How Bob Tabor Created a Niche Making High-End Horse Portraits
October 5, 2017
Bob Tabor takes commissions for portraits of horses and sells fine-art prints in galleries across the U.S. His work is also on view in Ralph Lauren retail stores around the world.
Tabor removes background information in post. "I don’t want to use any lights, I don’t want to use any background paper or anything that [could] make the animal uncomfortable," says Tabor.
PDN: What were you photographing before you got started with equine portraits?
Bob Tabor: My background is as a creative director for advertising agencies. For 40 years, I worked with the best photographers and directors for TV commercials [at agencies including] Doyle Dane Bernbach, Wells Rich Greene, and JWT.
PDN: How did your work as a creative director influence your photographic style?
B.T.: In my print advertising work, the negative space was very important, in the way I would crop an object, and the way your eye would find that object as the most important focal point on the page. I do the same thing now when I [create] a photograph. It’s usually focused around the body language of the animal, and the eyes, and that’s what tells the story.
PDN: You show the horses on perfectly clean backgrounds, either black or blown-out white.
B.T.: Yes, because any color distracts from the storyline, and all of my photographs are taken at the worst time of day [in] bright light. These 1,000-pound animals become sculptures to me, and I look to find the positive and negative space with the animal, from the lighting. I take out the background [because] it’s distracting. I’m not selling real estate. I’m selling the emotion, the soul, of that horse.
PDN: Do you mean you take out the background in post?
B.T.: Yes, all in post. I don’t want to use any lights, I don’t want to use any background paper or anything that [could] make the animal uncomfortable. In fact, before I photograph the horse, I’m already playing with my camera. I let him hear the shutter sounds so when I hold the camera up to his eye, or very close to his face, he’s not frightened.
PDN: What camera and lenses do you use?
B.T.: I [use] the 5D Mark II and a few different lenses, but 90 percent of my work is with the 70-200. I love the way it brings everything in to me, and the way it flattens everything out. It’s so graphic, and so simple.
PDN: What’s a typical shoot like? Do you have a limited amount of time?
B.T.: I may see something in the horse immediately and capture it in the first half hour, or I may be back two or three days. The horse may be having a bad day, he may be a little uncomfortable. So I allocate a lot of time.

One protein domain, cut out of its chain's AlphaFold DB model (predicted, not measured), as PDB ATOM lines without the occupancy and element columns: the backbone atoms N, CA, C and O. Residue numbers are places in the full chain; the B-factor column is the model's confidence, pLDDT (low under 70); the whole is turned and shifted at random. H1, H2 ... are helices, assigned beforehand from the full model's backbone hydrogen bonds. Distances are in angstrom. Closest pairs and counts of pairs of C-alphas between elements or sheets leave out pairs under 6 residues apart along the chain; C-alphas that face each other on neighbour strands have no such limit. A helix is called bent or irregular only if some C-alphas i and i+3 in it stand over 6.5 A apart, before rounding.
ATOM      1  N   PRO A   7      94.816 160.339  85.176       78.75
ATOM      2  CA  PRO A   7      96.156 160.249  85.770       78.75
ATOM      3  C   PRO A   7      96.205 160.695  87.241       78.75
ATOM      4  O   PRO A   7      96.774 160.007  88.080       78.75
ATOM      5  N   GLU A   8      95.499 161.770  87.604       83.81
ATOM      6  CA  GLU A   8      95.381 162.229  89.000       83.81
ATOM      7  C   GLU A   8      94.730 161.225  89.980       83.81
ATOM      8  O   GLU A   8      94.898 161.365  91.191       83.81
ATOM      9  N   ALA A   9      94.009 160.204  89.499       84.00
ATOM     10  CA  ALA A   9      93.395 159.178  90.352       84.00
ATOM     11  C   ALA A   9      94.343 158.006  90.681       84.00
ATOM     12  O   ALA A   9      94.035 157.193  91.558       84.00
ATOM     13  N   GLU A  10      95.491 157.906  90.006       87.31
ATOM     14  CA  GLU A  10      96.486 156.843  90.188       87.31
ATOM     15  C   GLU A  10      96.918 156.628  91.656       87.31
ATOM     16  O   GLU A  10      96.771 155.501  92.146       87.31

PDN: Is the horse wrangling a challenge?
B.T.: There’s always somebody from the stable around [to help]. I need somebody with me that really has the background knowledge of the horse.
PDN: Can you describe the clients and markets you have?
B.T.: It’s horse owners who love their animals. I’ve flown or driven to all 50 states. And my work is [displayed] at Ralph Lauren [retail stores] on four continents.
PDN: How did you get your work into Ralph Lauren stores?
B.T.: When I was showing some prints to a stable manager, a gentleman walked in and saw the photographs. He said, “They’re beautiful, I love them.” He was a Ralph Lauren home designer, and that opened up doors for me.
PDN: Is that what got you started shooting commissions?
B.T.: I was doing a little bit of commission work before that, but the commissions outside the New York area have blossomed since 2010, when people started seeing [my work] in Ralph Lauren shops.
PDN: What other marketing do you do
B.T.: I started to show my work in some of the galleries on the east end of Long Island, and the volume of the [residential] walls that are out here, led me to be successful [with] images 7 feet wide, 8 feet wide, 10 feet wide. So I branched out to other galleries around the country.
B.T.: I have galleries in Dallas and Houston. I just broke up with a gallery in Aspen. [I’m with] Emmanuel Fremin Gallery in Chelsea [New York City], and Chase Edwards Contemporary in Bridgehampton, New York.
I also sell through two design shops that sell to decorators. I would say 60 percent of my fine-art sales are through designers, decorators and architects that see my work and bring it to clients.
PDN: Who are their clients?
B.T.: The majority would be residential, but also hotels and corporate offices.
PDN: How did you build your relationships with the designers?
B.T.: People see work in other peoples’ homes. I get calls out of the blue from my website, from all over the world. It’s mainly word of mouth.
PDN: What do you get for a print sold in a gallery?
B.T.: For an average size print, which is 40 x 60, it would retail for $15,000, with larger ones going into the $20,000-plus range.
PDN: I notice your price for a commissioned horse portrait is $18,000. How did you come up with that number?
B.T.: It’s a few thousand dollars more than what you would pay to buy a print in a gallery. [That fee is] a commitment on both [sides]—I know that I have to come through and capture the personality of the horse, and there’s a commitment on the part of the person who hires me [that wouldn’t exist on a spec shoot]. There’s also another aspect of this: I’m of the Jewish faith; 18 is chai, which is a lucky number.
PDN: What’s the most challenging aspect of this niche?
B.T.: Someone with an unsophisticated eye will say, “Oh, that’s beautiful, it will go great over my white couch in my living room.” Then it’s “Oh my god, why is it $22,000? I’ve seen stuff for $600.” That’s a problem. For a sophisticated eye, it’s not a problem.
PDN: For other photographers interested in equine photography, what would be your advice?
B.T.: Go out and photograph. Don’t be frightened to shoot in the bright light, don’t read the manuals that say you shouldn’t be shooting [in mid-day light]. Do it! Don’t be frightened to make mistakes. Learn from them.